As well as making content available for inspection, this strategy centralizes the responsibility for connection security and reduces the risk of a local machine’s SSL certificate becoming compromised. On cloud-based implementations of this service, the endpoint to the firewall leg of the journey is protected by a VPN.

DDoS protection

The fact that the firewall receives all traffic before it arrives at any company device, including the hosts of email and Web servers, means that the firewall has the opportunity to absorb excessive connection attempts that form DDoS attacks. With self-hosted implementations of the NGFW, the capacity of the host is down to the individual business. So, DDoS protection is not automatically included. In the FWaaS version of the NGFW, however, traffic volume absorption is part of the service.

Microsegmentation of network protection

Microsegmentation is a difficult concept to visualize. However, network segmentation allows subnet addressing. It also enables firebreak controls to be put in place, creating different levels of traffic protection for different segments – the classic example of this strategy is the demilitarized zone (DMZ). Palo Alto takes this concept one stage further and implements its NGFW protection per device or application.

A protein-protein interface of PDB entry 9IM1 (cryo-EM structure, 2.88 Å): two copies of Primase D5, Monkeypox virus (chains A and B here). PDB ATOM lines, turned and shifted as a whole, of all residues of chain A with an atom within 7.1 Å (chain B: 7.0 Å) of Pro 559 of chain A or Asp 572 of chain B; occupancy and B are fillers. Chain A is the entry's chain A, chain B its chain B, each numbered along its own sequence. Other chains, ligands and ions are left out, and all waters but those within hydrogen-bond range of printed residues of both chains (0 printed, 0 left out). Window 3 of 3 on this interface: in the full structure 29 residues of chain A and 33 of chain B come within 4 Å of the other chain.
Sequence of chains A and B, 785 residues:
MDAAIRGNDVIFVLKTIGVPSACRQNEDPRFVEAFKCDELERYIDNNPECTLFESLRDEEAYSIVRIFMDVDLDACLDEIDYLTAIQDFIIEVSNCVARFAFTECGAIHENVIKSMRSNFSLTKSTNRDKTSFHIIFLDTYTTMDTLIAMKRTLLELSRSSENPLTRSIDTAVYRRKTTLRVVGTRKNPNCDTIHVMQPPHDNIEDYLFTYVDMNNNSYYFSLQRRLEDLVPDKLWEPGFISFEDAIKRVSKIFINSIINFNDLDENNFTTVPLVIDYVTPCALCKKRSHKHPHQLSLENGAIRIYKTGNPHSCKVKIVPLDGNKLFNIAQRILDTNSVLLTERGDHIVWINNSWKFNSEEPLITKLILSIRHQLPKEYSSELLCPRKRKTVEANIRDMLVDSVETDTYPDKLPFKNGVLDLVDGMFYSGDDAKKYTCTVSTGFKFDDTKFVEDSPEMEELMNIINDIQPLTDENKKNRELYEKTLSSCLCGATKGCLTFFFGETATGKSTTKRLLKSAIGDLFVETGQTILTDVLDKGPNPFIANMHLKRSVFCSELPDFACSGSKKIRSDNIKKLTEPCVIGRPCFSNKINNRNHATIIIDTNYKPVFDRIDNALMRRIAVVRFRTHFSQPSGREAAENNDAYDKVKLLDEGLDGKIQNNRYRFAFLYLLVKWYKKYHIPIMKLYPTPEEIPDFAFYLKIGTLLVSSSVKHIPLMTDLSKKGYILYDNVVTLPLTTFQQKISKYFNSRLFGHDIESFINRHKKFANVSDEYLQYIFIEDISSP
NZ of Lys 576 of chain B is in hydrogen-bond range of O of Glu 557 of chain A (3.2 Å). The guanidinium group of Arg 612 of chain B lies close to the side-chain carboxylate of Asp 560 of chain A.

Security policies can also be applied per resource, such as files, and controlled through user access rights management within the firewall console. This is particularly important in the case of sensitive data management. In addition, the Palo Alto NGFW can extend extra measures to protect data stores that hold data that is subject to usage controls by legislation or industry standards.

The parlance of the Palo Alto system refers to network segments as “trust zones”. Enforcing these involves setting security policies that enable different user groups to access additional data stores for other purposes. This is, essentially, file integrity monitoring and sensitive data management implemented by the firewall.

The Palo Alto NGFW effectively implements SD-WAN procedures on the local network, requiring all traffic to bounce through the firewall rather than just those communications intended for connections with the outside world.